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The Journey of an Aspiring Surfer

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It’s not a cult. We might have gotten a bit carried away in our last blog. As the sugar rush of Halloween fades, we again find ourselves donning wetsuits in pouring rain and diving into single-digit water temps. November for Canadian surfers is a moment to reflect on just how the frig we got here in the first place.

(Photo: Lukene Sotomayor)

When does it start?

After that first session, your gut, your heart, or some combo of the two tells you that you should get more of this in your life. Or maybe you knew that before you even tried it.

If you’ve never surfed, you’ll take a surf lesson, look at a YouTube video, rent a board, or buy one outright; the pathways are numerous. Maybe you grew up surfing, and this is intrinsic knowledge by now. Even then, there was a moment as a child when a tractor beam pulled you towards the ocean.

(Photo: Rob Fiorella) 

The Progression

It's the sauce that we strive for. We’d quickly tire of the same wave and same maneuver each time. That’s why we learn new lines on a wave, new maneuvers, and push our comfort levels in bigger surf. How we progress is personal. Some will hone in on one area, such as shortboarding, while others will explore various watercraft and styles. 

Plateaus are real, and with it can come frustration. Notice those moments when you feel a pattern forming: the same mistake, the same wipeout. We do a lot of improving at surfing on our own, but coming back to a coach for a second opinion will illuminate things. It can be good to do this periodically and give yourself time to figure things out independently. The frequency with which you work with a coach will depend on the goals and timeframes you have set for yourself.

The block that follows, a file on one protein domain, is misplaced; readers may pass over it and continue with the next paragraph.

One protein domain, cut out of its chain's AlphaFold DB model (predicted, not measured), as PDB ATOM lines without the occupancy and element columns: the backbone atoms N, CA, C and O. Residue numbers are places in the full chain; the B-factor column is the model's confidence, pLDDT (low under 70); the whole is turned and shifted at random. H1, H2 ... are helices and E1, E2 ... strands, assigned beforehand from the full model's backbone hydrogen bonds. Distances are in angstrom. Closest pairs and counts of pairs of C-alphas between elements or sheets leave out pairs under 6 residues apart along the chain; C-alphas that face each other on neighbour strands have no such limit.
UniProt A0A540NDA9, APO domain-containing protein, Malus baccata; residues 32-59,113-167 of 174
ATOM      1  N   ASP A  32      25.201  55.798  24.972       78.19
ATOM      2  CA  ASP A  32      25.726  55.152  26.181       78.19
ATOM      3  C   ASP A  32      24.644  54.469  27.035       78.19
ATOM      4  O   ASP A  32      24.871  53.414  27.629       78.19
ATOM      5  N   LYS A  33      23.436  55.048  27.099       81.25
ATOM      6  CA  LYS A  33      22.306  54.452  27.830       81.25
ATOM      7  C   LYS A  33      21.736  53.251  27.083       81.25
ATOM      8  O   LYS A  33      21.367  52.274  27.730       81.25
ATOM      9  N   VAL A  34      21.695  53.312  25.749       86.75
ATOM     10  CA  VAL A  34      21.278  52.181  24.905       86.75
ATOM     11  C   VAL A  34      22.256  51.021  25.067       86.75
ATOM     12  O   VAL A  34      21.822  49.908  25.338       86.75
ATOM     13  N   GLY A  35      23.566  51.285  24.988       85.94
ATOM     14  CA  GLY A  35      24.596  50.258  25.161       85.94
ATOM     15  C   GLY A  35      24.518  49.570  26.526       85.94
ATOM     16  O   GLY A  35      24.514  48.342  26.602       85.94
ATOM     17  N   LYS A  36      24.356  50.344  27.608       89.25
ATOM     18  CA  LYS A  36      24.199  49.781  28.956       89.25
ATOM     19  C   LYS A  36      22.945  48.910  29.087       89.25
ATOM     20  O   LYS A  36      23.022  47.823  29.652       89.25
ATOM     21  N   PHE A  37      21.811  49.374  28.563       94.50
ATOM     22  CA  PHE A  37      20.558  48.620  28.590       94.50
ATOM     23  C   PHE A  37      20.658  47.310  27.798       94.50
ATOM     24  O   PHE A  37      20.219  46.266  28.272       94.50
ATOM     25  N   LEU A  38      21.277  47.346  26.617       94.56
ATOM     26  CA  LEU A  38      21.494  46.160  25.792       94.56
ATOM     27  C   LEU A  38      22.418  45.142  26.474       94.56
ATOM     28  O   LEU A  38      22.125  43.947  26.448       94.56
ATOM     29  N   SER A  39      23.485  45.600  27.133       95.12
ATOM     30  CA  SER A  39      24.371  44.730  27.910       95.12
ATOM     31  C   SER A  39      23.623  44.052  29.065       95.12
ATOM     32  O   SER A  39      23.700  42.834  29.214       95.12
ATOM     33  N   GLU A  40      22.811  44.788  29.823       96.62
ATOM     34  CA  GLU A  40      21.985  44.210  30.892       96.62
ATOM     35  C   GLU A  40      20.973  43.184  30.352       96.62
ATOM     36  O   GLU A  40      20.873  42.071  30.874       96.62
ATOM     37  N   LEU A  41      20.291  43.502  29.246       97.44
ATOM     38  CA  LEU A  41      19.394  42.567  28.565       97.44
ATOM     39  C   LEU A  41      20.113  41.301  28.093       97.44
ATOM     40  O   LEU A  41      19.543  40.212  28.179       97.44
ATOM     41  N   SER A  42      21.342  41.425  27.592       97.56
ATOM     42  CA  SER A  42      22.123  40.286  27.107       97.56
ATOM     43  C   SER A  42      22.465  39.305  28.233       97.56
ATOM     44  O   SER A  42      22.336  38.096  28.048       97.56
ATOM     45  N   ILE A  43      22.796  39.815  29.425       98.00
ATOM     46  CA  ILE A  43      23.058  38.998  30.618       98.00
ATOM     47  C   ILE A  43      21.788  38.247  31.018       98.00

We have created the Pacific Surf Co. Tutorials to help you along this journey. 

Start with our “Know Before You Go series”

Before learning the pop-up, once you've gotten the hang of this in the whitewash zone, you might want to start applying this to the coveted “green wave”, where you hurtle across the wave sideways in the curling pocket. This is a great place to start turning your surfboard.

(Photo: Lukene Sotomayor)

Second Nature

 It's been five years since that first epiphany, and you are riding with poise and control. The roles have reversed as you trim across an emerald spinner, dazzling a wide-eyed beginner who stands in the wash, mouth agape.

Fundamental movements are now ingrained, and you might be working on more nuanced techniques, like cross-stepping or refining your bottom turn.  You have a few go-to spots and a long wish list of wave-rich destinations to visit. Cue the yearning for the warm water trip as you feel the north wind cut through your wetsuit.

(Photo: Kait Rogers) 

Beginner’s Mind

We tap into the source of stoke by finding that same state as we were in during the first session—its sheer uncontrollability and unknownness. 

As we gain experience, we risk losing this crucial state. A great example is how our perception of wave sizes changes as we progress: a 3-foot wave that once blew our minds and felt terrifyingly powerful can start to feel underwhelming after we get used to riding 5-foot waves. 

The surfers who stay stoked and continue to progress are the ones who remember that during that first session, they paid no attention to what the conditions were doing. They stayed focused on the task at hand: catching and riding waves.

(Photo: Kait Rogers) 

But we can reignite that joy by finding giddy laughter in each session. Laughing at friends and yourself, surfing switch stance, riding a soft top, and surfing finless are all ways to break the repetition. Stay loose and let the mind be plasticine. Don’t get too attached to concepts of how you should be surfing. 

There can be time for planning and preparing those things out of the water. That’s why we teach a thorough lesson on the beach before going in the water. Because, once immersed, it's all about play.


Blog written by Adam Tory

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